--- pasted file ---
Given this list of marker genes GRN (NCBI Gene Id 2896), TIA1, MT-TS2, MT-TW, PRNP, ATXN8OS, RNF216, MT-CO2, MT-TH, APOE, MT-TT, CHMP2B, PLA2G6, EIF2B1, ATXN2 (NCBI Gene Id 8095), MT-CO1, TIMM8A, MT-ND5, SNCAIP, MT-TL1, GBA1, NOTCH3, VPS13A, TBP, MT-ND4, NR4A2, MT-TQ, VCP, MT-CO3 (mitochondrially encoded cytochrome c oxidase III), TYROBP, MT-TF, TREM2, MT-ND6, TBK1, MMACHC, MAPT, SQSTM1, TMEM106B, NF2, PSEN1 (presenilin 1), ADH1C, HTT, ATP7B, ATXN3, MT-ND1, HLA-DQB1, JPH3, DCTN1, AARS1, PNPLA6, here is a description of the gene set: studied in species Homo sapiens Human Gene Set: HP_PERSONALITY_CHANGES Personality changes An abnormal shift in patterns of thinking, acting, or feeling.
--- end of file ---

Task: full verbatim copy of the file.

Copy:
Given this list of marker genes GRN (NCBI Gene Id 2896), TIA1, MT-TS2, MT-TW, PRNP, ATXN8OS, RNF216, MT-CO2, MT-TH, APOE, MT-TT, CHMP2B, PLA2G6, EIF2B1, ATXN2 (NCBI Gene Id 8095), MT-CO1, TIMM8A, MT-ND5, SNCAIP, MT-TL1, GBA1, NOTCH3, VPS13A, TBP, MT-ND4, NR4A2, MT-TQ, VCP, MT-CO3 (mitochondrially encoded cytochrome c oxidase III), TYROBP, MT-TF, TREM2, MT-ND6, TBK1, MMACHC, MAPT, SQSTM1, TMEM106B, NF2, PSEN1 (presenilin 1), ADH1C, HTT, ATP7B, ATXN3, MT-ND1, HLA-DQB1, JPH3, DCTN1, AARS1, PNPLA6, here is a description of the gene set: studied in species Homo sapiens Human Gene Set: HP_PERSONALITY_CHANGES Personality changes An abnormal shift in patterns of thinking, acting, or feeling.